Book Review: The Siamese Mauser (Banzai Special Project #1)

The Siamese MauserThe Banzai group of Japanese weapon collectors has been around for a long time – they began publishing their newsletter in 1982 (actually, that makes the newsletter older than I am, to some peoples’ chagrin). In 1987 they published the first of what would become many Special Projects – books on specific subjects related to Japanese arms. I have previous reviewed a later one of these books (The Early Arisakas), and today I’m taking a look at the very first of them. Special Project #1 was a short booklet compiling all the available data on the Siamese Type 46 and Type 47 Mauser rifles and carbines.

These weapons are relatively uncommon, but still available to the collector, and there is very little information on them. In this book, Francis Allen and Roger Wakelam discuss the history of the design and its use by the Siamese (now Thai) military. They then use a survey of 58 Type 46 rifles and 12 Type 47 carbines to draw conclusions about the different variants of the guns, and they discuss some of the accessories to the gun (slings, muzzle covers, bayonets, and cleaning rods). Finally, an article on the Type 45 and Type 66 cartridges (8x50R and 5x52R) written by Bill Woodin (world-renowned cartridge expert) is included. Put together, this pretty much covers everything US collectors have been able to discover about the Siamese Mausers.

Unfortunately, the book is out of print today, and I have been unable to locate any retail dealer or source to purchase copies. I got mine from another collector, and that’s about the only option available. However, the second-best source of information on Siamese Mausers IS available and in print – it is Banzai Special Project #8, on the Type 38 Arisaka. The Siamese guns were built under contract by the Tokyo Arsenal (and have many features copied from the Type 38), and the Banzai study of the Type 38 includes a short chapter on them. As a bonus, it also includes a wealth of information on the Arisaka. 🙂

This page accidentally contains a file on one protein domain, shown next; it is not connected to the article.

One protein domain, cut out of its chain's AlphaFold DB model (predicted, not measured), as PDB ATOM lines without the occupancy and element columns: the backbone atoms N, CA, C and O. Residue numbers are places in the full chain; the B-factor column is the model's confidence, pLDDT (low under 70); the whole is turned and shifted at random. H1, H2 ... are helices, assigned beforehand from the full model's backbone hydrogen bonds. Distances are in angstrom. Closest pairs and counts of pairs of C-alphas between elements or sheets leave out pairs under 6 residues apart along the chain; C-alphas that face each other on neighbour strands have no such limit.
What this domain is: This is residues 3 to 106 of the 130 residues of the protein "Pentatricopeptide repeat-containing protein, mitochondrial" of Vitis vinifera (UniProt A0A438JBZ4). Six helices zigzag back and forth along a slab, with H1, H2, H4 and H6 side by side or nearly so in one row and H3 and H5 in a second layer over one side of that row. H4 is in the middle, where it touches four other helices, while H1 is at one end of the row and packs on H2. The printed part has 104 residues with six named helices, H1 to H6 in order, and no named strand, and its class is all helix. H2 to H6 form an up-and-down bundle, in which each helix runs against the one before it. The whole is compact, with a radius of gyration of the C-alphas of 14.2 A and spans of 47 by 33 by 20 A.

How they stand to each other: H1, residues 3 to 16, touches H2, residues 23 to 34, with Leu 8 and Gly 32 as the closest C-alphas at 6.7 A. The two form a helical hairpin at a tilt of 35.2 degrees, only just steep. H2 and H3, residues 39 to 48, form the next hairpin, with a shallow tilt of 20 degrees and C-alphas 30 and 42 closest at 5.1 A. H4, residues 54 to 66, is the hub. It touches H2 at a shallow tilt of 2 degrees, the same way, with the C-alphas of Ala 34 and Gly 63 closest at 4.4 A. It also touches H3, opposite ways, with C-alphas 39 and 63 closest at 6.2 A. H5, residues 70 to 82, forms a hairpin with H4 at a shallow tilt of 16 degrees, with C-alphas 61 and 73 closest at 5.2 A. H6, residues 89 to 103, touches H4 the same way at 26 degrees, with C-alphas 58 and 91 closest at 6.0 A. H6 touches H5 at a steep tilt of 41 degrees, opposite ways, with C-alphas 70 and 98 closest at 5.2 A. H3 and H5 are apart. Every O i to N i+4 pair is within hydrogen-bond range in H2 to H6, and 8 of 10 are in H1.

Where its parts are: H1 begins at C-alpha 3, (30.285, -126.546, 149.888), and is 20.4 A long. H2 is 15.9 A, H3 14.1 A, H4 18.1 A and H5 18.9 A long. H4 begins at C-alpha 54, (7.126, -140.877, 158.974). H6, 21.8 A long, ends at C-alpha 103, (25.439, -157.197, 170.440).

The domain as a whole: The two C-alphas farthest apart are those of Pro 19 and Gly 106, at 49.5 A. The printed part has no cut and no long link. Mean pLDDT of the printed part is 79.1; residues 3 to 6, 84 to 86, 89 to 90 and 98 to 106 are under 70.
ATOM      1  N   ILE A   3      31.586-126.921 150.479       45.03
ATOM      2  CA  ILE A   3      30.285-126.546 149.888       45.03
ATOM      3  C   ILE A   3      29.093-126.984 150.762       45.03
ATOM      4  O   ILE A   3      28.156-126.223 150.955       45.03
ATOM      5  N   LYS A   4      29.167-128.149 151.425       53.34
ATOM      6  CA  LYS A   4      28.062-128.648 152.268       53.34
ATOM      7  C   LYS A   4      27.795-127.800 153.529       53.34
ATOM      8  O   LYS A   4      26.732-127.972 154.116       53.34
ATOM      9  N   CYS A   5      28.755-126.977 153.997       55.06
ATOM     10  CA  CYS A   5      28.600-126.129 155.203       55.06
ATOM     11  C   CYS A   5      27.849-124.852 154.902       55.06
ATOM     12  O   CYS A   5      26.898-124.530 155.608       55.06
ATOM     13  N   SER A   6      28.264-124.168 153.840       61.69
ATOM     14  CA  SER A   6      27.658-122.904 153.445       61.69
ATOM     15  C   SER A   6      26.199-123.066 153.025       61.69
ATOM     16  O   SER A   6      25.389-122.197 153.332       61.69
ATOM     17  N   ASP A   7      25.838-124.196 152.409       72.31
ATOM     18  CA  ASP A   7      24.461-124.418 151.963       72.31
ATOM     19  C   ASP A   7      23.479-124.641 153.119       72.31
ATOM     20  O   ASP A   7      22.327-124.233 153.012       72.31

Interested parties can order The Type 38 Arisaka from


  1. At some point in my misspent youth – must have been in the early 70s, although I may have seen it in my collection of pre-68 GCA American Rifleman magazines – I remember seeing ads for “sporterized” Siamese Mausers with a very plain sporter stock that had been rebarreled to .45-70 to take advantage of the rimmed extractor. Don’t think they made very many of them (I’ve never seen one) and I have no idea how well they worked but it was one of those odd/ cool things that stuck in my mind.

    Totally off-topic, aside from odd/ cool guns… I heard about this on PRI’s “The World” a couple of nights ago and when I went to look it up I decided I liked the link to the BBC story better:

    I knew India made a .32 S&W Long Webley for civilian use, but now they have a titanium version for women to carry. A titanium .32 Webley… definitely cool, even for two grand.

    • Yeah, one of the reasons for Siamese Mausers being fairly uncommon now is that when they were imported in the 60s, an awful lot of them were sporterized and converted tomore common rimmed cartridges, like the .45-70. I haven’t shot any, but my understanding is that the conversions generally work just fine. The Siamese Mausers were popular for that because they were already designed for rimmed rounds – the extractor is set up for them, and the magazine is slightly staggered, to prevent rimlock.

    • Jim,

      I owned one of the sporterized Siamese Mausers for several years. Although I generally frown upon sporterizing military arms, it was a great platform for the .45-70. Along with the Ruger No.1, it was one firearms which could handle the hottest .45-70 loads. It had a heavy-duty barrel and was one of the most accurate .45-70s I’ve seen.

      I really regret selling it, but then that is the case with 99% of gun sales.

      • Forgot to mention, it could also hold 4 rounds, 3+1 in the chamber. It had a trap in the buttstock to hold 3 more rounds.

      • I did a quick web check after I posted and apparently they are a lot more common than I realized. Prices all over the map – up to over a grand – but I saw one that had just sold for a little over $400. That was the thing I remembered from the ads I saw way back when – they were extremely cheap for something so unique, a hundred bucks or so (very plain uncheckered wood stock and iron sights) but that was about half the price at the time of a new “Western Field” house-brand Winchester .30-06 bolt action.

  2. If it’s that old, might be worth checking if anybody renewed the copyrights on it. If not, it’s in the public domain and you can put a copy online.